I bit the bullet and did two of my cars with the cool white led's and it is a huge difference.  I will try a couple with the warm light and see what I like best.,  I brought a reel of each and got them in about 8 days from China.  I am putting them in newer Lionel Flyer cars.  I beats the heck out of only having one light bulb lit up.  Last step, turn off the room lights and enjoy.,  Costs for led's per car is about .18 cents per car,  300 led on reel, 18 per car. $.98 for buck converter.  .11 cents per car for the filter. I am only using a 1 amp rectifier, a 2 amp rectifier is about .37 cents.   That's $1.64 cents in parts per car....





"Buy another round of track for the boys"

Mark, A very nice job on the instructions for the installation of the leds. I have done most of my Flyonel cars with these. I do have one set of my Gilbert cars done also. I have one American Models train to do but, I am still working through the "Turnout Surgery" on my layout and will not find time to do the AM set for a while. You do continue to add to my work load.

But, Hey thank you for the tutorial.


That's the board that's been talked about before, I sell them through Henning's Trains.

LED Lighting Regulator

FWIW, I take any lighting strip out of the cars and put the LED strip directly on the overhead of the shell.  That gets it a bit farther out of view.  I stick the little regulator module to the ceiling with DS foam tape, it's out of sight that way.

What's the difference between that and using a LED Lighting Driver like this one?  Obviously no intensity adjustment, but meant to output a constant level of power (e.g. 25mA) over a wide range of input voltage.  Thanks.  

David Horn

Precision Flyer Repairs

Specializing in S-gauge repairs, upgrades, and DCC/TMCC conversions

Member NASG, TCA, BAAFC, and founding member ACSG Old Dominion Division 


In a word... well two words, intensity adjustment.  Also, the CL2 needs the rectifier to convert track power to DC and also the capacitor to buffer the DC to kill the flicker.  Finally, my lighting module also includes the 22uh choke for DCS compatibility.  You can't just use that bare component.

Marty, the CL2 is just a constant current regulator, it requires filtered DC in order to function.  In order to perform the functions necessary for constant intensity lighting with flicker protection, you have to wrap it with a bunch of components.  You have to add the rectifier, capacitor, and if you want to run with DCS, the choke is also recommended.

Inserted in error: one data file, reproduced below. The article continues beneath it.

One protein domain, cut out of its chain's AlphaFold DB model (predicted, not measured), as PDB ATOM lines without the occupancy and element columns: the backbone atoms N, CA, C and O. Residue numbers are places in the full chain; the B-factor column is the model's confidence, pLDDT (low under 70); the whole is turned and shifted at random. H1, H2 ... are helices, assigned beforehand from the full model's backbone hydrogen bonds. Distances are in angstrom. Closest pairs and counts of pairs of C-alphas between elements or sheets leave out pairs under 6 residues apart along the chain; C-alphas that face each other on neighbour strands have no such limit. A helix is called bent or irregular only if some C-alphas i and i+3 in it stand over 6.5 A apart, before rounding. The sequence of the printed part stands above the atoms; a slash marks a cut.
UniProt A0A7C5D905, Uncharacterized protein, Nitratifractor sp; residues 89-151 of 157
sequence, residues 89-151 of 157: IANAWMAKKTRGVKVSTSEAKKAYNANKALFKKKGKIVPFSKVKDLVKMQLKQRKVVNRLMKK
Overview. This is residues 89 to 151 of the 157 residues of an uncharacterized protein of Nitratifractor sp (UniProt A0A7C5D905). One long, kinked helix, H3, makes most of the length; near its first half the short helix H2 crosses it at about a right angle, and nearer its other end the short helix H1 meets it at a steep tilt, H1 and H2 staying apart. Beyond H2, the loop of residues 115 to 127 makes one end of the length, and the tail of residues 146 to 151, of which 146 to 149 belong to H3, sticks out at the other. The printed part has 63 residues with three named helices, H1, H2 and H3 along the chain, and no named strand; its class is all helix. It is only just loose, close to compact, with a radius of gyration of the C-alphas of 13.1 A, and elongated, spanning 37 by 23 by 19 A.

Mark, you are very close, but my regulator board actually is a constant current board, so that pot controls the current.  Of course, since LED's are current mode devices, I've always felt that's the better way to operate them.

No cap required on my board Marty, it's all there, rectifier, choke, capacitor, and regulator.  It takes track voltage AC or DC and provides a constant current output to power the LED strips.  You can adjust the module constant current from around 5ma to 45ma, that's enough to go from quite dim to very bright with a strip of the LED roll in a typical passenger car up to 21" long.


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Martin Derouin posted:

I have four of them coming, do they have install directions???   I emailed Hennings and as of right now, no response...

Here you go, pretty simple install.  Hook up the AC on one pair of connections, the DC to the LED strip on the other, and you're ready to light.

Pass Car Lighting Module Documentation.pdf


Martin, a picture of what you bought would help. If you have those referenced in the original post they would have a band (some color) that differs from the body of the cap. It also has a (-) sign on that band. And the lead on that side is the (negative) short lead.


If you bought something else please provide a picture. I'm certainly no electrical wizard by any stretch but GRJ and others would be able to set you right on the polarity. If you Google your question you'll get lots of info but little consensus without pictures.